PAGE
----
Ketogenic Diet and Ketoacidosis
Keto Diet

New Research: Ketogenic Diet and Ketoacidosis

The ketogenic diet is a new diet popular among fat loss and fitness individuals that centers on reducing carbohydrates and increasing fat intake to burn body fat. Diabetic ketoacidosis (DKA), along with diabetic hyperosmolar state (HHS), is known as the hyperglycemic crisis of diabetes. About 30% of people with diabetes have both DKA and HHS states.

What is Ketoacidosis?

When there is insufficient insulin or a lack of sugar in the body and excess fat is broken down, the concentration of ketone bodies increases and some of them can be excreted through the urine, forming ketonuria. When the amount of ketone bodies produced by the liver exceeds the capacity of extrahepatic tissues to utilize them, the concentration of ketone bodies in the blood will be too high, leading to ketonemia and ketonuria. Both acetoacetic acid and β-hydroxybutyric acid in ketone bodies are acidic, and when they accumulate in the blood in excess, they will make the blood acidic and cause acidosis, called ketoacidosis.

What is Nutritional Ketosis?

It is the progressive process of the ketogenic diet and the state we commonly refer to as a person on a ketogenic diet. In a state of normal insulin regulation, it is a controlled process in which the body produces ketone bodies by burning fat in moderation. The ketogenic diet was originally invented to treat epilepsy.

Difference Between Nutritional Ketosis & Ketoacidosis

The Difference Between Nutritional Ketosis & Ketoacidosis

Both nutritional ketosis and ketoacidosis involve the production of ketone bodies. However, nutritional ketogenesis is not ketoacidosis, and the main difference between the two is the number of ketone bodies produced.

Nutritional ketosis. This is the state in which people on what is commonly referred to as a ketogenic diet find themselves. The purpose of a ketogenic diet is to induce “ketosis,” which is a high-fat, very low-carbohydrate diet. On a ketogenic diet, your entire body relies almost entirely on fat burning to keep it functioning.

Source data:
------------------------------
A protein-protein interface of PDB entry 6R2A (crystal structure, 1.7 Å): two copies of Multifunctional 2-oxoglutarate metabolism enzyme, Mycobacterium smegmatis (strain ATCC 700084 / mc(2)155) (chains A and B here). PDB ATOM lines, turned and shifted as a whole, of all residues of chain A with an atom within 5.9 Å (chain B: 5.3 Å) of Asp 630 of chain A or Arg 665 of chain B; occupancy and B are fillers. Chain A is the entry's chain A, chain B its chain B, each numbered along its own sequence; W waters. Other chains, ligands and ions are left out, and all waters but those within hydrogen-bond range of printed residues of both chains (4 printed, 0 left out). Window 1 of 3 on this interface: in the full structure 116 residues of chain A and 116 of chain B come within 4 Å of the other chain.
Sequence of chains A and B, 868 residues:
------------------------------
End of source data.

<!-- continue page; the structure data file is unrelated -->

Ketoacidosis is a serious pathological state in which, when the body lacks insulin, blood sugar spikes and large amounts of fat are broken down, resulting in the uncontrolled production of large amounts of ketone bodies that overwhelm the delicate acid-base balance in the blood. This results in an acidic pH level of the blood in the body, which leads to extremely dangerous consequences. This is usually a complication of type 1 diabetes.

When nutritional ketosis occurs, the body uses fats instead of glucose as fuel. The liver separates these fats into chemicals called “ketones” and releases them into the bloodstream. This allows the body to use “ketone bodies” as a source of energy.

The ketogenic diet is designed to induce nutritional ketosis, which is achieved by eating foods that are high in fat but low in carbohydrates. The classic “ketogenic diet” consists of 3-4 grams of fat for every 1 gram of carbohydrate and protein consumed. According to the Epilepsy Foundation, studies have shown that more than 50% of children who try this diet have half or fewer seizures, and 10-15% have no seizures.

Research suggests that this diet may also help with some other neurological disorders, such as Parkinson’s disease and Alzheimer’s disease. Conversely, ketoacidosis occurs when the body begins to break down fat and protein rapidly. If a person does not have enough insulin, the body cannot transfer glucose from the blood to the cells, which eventually leads to, high levels of blood sugar and ketone bodies accumulating in the bloodstream, which can be life-threatening in severe cases.

Symptoms of Ketoacidosis

  • Increased symptoms of diabetes
  • Increased levels of ketone bodies in the urine
  • Fatigue and exhaustion
  • Dehydration with symptoms of shock
  • Nausea and vomiting
  • Difficulty breathing
  • The fruity smell on the breath (similar to the smell of rotten apples)

In addition to the predisposition of diabetic patients to ketoacidosis, several other factors may contribute: for example, prolonged fasting, hyperthyroidism, alcoholism (this condition is alcoholic ketoacidosis), etc.


Whether you are on a ketogenic diet or diabetic, the easiest and most brutal way to know your blood glucose and blood ketone levels is to monitor them. In the ketogenic state, unused ketones are excreted or released through certain channels, such as breath, urine, and blood. The two methods we commonly use are urine tests and blood tests. For diabetics who need to know their blood glucose and blood ketone levels, the most convenient and simple way is to strictly monitor blood glucose and blood ketones using a blood glucose meter.